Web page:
The Delayed Effects of Phencyclidine: Mechanisms
Principal Investigator: Sarah M Turgeon
Abstract: Phencyclidine (PCP) is a dissociate anesthetic that produces psychotomimetic symptoms in humans and has thus been investigated for its ability to produce an animal model for schizophrenia. The delayed effects of PCP, those seen after intoxication has subsided, have been reported to induce a variety of schizophrenia-like behaviors including enhanced behavioral response to amphetamine. In addition, PCP pretreatment produces changes in the regional expression of c-Fos, indicating altered neuronal activity. The goal of these studies is to investigate possible pharmacological and neuroanatomical sites of PCP's action, which underlie its delayed effects on amphetamine-induced behavior and c-Fos expression. Pharmacologically, PCP's action as a sigma receptor agonist has been implicated in other delayed effects of PCP. Anatomically, PCP induces delayed decreases in prefrontal cortex dopamine utilization, an effect which could, based on findings regarding the relationship between prefrontal cortex activity and subcortical dopamine system activity, underlie its delayed effects on amphetamine-induced behavior and c-Fos expression. Thus the proposed experiments will test the hypothesis that sigma receptor activation plays a role in the delayed effects of PCP by examining the ability for a sigma receptor agonist to mimic and a sigma receptor antagonist to block the effects of PCP on amphetamine-induced behavior and c-Fos. These experiments will also test the hypothesis that PCP's action in the prefrontal cortex underlies its delayed effects by examining the ability for intra-prefrontal cortex PCP injections to mimic and prefrontal cortex lesions to block the effects of systemic PCPon amphetamine-induced behavior and c-Fos. Because both sigma receptors and the medial prefrontal cortex have been implicated in the pathophysiology of schizophrenia, PCP's actions at these sites represent plausible mechanisms by which PCP could be inducing schizophrenia-like behaviors. These experiments will begin to identify the mechanisms by which PCP produces schizophrenia-like behaviors in animals, providing insight into potential pathophysiologies underlying schizophrenia in humans.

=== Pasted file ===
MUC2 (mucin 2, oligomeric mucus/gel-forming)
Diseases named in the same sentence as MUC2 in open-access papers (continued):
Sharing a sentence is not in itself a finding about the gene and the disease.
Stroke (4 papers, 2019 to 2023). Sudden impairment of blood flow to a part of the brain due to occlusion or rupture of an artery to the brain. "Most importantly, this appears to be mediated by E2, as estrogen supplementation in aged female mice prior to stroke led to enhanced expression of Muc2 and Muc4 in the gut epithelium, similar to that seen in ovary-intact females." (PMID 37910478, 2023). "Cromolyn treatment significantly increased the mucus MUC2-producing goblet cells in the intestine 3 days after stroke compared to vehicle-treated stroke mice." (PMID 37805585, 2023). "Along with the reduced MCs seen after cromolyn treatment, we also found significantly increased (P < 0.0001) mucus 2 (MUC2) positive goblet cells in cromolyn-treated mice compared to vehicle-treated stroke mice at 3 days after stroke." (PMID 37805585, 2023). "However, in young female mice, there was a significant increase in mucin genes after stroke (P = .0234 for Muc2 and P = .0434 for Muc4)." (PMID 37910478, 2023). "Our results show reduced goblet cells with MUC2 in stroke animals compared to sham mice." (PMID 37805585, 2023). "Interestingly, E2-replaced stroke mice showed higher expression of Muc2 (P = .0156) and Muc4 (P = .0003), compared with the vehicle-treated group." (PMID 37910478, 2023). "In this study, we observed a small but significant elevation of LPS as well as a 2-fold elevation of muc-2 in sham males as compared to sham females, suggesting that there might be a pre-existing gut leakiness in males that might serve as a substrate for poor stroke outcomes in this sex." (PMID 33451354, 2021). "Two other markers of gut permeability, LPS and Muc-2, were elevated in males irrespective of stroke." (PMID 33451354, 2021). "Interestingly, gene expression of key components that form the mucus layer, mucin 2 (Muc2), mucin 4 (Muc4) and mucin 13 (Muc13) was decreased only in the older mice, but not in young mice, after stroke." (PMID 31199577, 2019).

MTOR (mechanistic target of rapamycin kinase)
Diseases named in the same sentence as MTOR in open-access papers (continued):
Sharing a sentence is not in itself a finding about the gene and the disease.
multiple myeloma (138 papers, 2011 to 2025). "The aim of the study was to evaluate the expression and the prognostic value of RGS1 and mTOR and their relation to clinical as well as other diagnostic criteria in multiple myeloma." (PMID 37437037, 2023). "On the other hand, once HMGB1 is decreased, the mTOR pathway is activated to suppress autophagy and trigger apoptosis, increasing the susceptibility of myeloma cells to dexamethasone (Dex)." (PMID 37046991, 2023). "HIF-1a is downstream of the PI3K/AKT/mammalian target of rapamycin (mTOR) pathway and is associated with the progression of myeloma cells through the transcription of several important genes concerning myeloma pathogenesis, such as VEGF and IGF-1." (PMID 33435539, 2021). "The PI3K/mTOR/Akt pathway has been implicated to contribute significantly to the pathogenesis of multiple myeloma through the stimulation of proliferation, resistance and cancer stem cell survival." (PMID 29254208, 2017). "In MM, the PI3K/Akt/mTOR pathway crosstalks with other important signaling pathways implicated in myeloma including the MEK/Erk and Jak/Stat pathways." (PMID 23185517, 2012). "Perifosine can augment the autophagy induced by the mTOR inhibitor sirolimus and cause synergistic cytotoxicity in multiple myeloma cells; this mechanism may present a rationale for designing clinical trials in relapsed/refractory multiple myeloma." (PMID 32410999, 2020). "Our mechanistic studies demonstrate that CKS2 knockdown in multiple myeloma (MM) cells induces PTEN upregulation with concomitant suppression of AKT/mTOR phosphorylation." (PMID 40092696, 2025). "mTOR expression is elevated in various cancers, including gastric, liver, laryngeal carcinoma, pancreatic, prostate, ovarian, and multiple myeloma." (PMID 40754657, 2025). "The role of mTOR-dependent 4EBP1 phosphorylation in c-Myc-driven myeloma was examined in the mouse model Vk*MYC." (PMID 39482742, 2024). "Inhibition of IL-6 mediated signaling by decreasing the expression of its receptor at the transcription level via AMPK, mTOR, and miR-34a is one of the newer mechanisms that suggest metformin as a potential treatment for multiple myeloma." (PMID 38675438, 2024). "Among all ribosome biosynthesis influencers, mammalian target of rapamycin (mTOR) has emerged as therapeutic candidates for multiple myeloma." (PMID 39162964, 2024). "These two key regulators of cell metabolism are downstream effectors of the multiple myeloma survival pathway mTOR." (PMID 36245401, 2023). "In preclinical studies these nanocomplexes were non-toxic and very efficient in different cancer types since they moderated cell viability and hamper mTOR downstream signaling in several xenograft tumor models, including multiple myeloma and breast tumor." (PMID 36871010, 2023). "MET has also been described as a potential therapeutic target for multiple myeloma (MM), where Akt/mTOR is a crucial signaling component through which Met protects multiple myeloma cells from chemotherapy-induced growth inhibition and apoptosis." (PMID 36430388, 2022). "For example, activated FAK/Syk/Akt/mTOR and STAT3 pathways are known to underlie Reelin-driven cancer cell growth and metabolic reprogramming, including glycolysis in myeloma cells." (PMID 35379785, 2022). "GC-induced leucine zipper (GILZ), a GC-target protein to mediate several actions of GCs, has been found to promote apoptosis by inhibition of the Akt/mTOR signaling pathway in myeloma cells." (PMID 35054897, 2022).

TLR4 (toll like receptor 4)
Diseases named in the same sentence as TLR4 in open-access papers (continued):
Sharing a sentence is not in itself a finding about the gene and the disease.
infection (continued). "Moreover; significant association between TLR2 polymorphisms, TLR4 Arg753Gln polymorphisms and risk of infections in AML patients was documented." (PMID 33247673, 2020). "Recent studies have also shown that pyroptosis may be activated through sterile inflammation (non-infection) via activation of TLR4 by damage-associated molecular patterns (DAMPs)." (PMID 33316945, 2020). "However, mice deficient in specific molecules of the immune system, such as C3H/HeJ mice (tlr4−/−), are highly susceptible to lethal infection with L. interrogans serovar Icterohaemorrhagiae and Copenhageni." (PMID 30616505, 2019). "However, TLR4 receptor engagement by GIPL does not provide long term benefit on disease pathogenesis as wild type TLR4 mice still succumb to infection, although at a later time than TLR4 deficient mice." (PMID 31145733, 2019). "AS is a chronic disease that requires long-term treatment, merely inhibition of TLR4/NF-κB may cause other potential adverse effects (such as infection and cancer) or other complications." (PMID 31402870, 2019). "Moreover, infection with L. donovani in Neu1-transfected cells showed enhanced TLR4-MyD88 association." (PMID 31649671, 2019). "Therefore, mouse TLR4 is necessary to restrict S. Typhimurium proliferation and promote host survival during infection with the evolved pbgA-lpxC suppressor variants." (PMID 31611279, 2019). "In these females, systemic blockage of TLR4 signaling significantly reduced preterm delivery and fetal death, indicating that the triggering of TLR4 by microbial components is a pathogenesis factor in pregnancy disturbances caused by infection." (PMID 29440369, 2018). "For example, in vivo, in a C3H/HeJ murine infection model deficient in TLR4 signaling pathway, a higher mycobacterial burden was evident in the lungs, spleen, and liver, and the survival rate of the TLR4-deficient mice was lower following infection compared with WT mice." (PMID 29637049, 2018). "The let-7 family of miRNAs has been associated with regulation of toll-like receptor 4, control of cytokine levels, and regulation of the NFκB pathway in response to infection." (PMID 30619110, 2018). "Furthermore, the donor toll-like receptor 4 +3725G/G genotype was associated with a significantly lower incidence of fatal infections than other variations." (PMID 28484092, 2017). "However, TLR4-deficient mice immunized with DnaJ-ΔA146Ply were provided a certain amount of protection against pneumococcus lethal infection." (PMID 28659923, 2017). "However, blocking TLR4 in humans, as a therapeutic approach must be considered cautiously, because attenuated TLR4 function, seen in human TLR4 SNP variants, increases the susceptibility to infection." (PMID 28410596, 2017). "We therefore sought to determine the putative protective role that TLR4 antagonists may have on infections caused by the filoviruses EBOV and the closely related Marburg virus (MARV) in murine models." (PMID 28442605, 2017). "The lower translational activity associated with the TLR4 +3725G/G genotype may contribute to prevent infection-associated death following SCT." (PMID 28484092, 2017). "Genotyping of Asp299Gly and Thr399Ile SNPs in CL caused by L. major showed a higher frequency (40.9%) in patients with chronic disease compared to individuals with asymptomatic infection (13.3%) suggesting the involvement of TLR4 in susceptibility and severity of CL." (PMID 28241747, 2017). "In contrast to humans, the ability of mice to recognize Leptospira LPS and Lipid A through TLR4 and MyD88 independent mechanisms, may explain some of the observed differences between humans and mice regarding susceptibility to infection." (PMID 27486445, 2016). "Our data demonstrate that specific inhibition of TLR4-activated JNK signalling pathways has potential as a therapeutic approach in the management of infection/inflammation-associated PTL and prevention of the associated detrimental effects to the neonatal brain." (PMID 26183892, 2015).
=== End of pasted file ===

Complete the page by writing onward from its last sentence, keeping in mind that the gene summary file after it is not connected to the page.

Funding Period: 2002-08-16 - 2006-07-31
more information: NIH RePORT
- Behavioral processes mediating phencyclidine-induced decreases in voluntary sucrose consumptionJohn Paul Baird
Department of Psychology, Amherst College, Amherst, MA 01002, USA
Pharmacol Biochem Behav 88:272-9. 2008..We conclude that PCP produces moderate anhedonia as reflected through a specific decrease in the sustained consumption of moderately palatable sucrose solutions...